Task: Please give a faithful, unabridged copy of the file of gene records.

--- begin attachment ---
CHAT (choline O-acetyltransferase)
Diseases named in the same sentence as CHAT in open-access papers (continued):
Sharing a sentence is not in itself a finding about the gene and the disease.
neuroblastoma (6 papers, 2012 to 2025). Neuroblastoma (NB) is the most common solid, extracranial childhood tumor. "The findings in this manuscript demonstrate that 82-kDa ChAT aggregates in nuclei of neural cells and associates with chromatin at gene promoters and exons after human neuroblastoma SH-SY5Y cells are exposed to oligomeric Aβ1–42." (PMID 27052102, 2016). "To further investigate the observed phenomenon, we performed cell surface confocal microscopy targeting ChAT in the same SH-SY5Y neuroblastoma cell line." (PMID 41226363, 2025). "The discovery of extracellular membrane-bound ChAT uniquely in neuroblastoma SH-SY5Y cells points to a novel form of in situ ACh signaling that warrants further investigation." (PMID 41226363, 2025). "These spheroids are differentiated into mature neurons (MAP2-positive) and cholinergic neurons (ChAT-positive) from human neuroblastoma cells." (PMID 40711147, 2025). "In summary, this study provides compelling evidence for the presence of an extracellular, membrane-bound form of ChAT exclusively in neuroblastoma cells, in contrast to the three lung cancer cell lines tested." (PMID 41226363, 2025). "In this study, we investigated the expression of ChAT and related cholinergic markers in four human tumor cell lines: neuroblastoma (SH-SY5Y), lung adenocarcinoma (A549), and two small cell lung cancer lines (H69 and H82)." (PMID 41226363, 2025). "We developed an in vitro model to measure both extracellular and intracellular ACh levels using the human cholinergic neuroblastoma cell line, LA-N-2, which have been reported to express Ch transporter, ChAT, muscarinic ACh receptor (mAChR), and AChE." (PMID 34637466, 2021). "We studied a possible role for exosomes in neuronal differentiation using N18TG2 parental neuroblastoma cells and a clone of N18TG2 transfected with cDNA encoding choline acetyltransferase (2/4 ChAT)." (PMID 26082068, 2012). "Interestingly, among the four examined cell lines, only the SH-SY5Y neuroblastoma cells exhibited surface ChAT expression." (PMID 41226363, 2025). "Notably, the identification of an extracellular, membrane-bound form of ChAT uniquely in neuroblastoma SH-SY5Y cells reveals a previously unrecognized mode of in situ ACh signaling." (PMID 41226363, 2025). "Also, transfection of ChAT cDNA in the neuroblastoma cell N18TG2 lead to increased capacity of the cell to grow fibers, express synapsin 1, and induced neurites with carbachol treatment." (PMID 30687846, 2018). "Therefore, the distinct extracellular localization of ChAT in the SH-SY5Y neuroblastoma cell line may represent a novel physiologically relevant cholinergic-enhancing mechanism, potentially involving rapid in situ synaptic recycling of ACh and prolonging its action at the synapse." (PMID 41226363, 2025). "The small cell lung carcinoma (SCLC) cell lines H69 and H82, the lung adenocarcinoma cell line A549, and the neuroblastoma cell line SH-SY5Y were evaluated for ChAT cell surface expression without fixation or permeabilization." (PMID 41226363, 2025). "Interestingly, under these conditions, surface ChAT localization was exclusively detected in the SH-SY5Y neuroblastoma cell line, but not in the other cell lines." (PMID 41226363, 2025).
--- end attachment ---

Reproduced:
CHAT (choline O-acetyltransferase)
Diseases named in the same sentence as CHAT in open-access papers (continued):
Sharing a sentence is not in itself a finding about the gene and the disease.
neuroblastoma (6 papers, 2012 to 2025). Neuroblastoma (NB) is the most common solid, extracranial childhood tumor. "The findings in this manuscript demonstrate that 82-kDa ChAT aggregates in nuclei of neural cells and associates with chromatin at gene promoters and exons after human neuroblastoma SH-SY5Y cells are exposed to oligomeric Aβ1–42." (PMID 27052102, 2016). "To further investigate the observed phenomenon, we performed cell surface confocal microscopy targeting ChAT in the same SH-SY5Y neuroblastoma cell line." (PMID 41226363, 2025). "The discovery of extracellular membrane-bound ChAT uniquely in neuroblastoma SH-SY5Y cells points to a novel form of in situ ACh signaling that warrants further investigation." (PMID 41226363, 2025). "These spheroids are differentiated into mature neurons (MAP2-positive) and cholinergic neurons (ChAT-positive) from human neuroblastoma cells." (PMID 40711147, 2025). "In summary, this study provides compelling evidence for the presence of an extracellular, membrane-bound form of ChAT exclusively in neuroblastoma cells, in contrast to the three lung cancer cell lines tested." (PMID 41226363, 2025). "In this study, we investigated the expression of ChAT and related cholinergic markers in four human tumor cell lines: neuroblastoma (SH-SY5Y), lung adenocarcinoma (A549), and two small cell lung cancer lines (H69 and H82)." (PMID 41226363, 2025). "We developed an in vitro model to measure both extracellular and intracellular ACh levels using the human cholinergic neuroblastoma cell line, LA-N-2, which have been reported to express Ch transporter, ChAT, muscarinic ACh receptor (mAChR), and AChE." (PMID 34637466, 2021). "We studied a possible role for exosomes in neuronal differentiation using N18TG2 parental neuroblastoma cells and a clone of N18TG2 transfected with cDNA encoding choline acetyltransferase (2/4 ChAT)." (PMID 26082068, 2012). "Interestingly, among the four examined cell lines, only the SH-SY5Y neuroblastoma cells exhibited surface ChAT expression." (PMID 41226363, 2025). "Notably, the identification of an extracellular, membrane-bound form of ChAT uniquely in neuroblastoma SH-SY5Y cells reveals a previously unrecognized mode of in situ ACh signaling." (PMID 41226363, 2025). "Also, transfection of ChAT cDNA in the neuroblastoma cell N18TG2 lead to increased capacity of the cell to grow fibers, express synapsin 1, and induced neurites with carbachol treatment." (PMID 30687846, 2018). "Therefore, the distinct extracellular localization of ChAT in the SH-SY5Y neuroblastoma cell line may represent a novel physiologically relevant cholinergic-enhancing mechanism, potentially involving rapid in situ synaptic recycling of ACh and prolonging its action at the synapse." (PMID 41226363, 2025). "The small cell lung carcinoma (SCLC) cell lines H69 and H82, the lung adenocarcinoma cell line A549, and the neuroblastoma cell line SH-SY5Y were evaluated for ChAT cell surface expression without fixation or permeabilization." (PMID 41226363, 2025). "Interestingly, under these conditions, surface ChAT localization was exclusively detected in the SH-SY5Y neuroblastoma cell line, but not in the other cell lines." (PMID 41226363, 2025).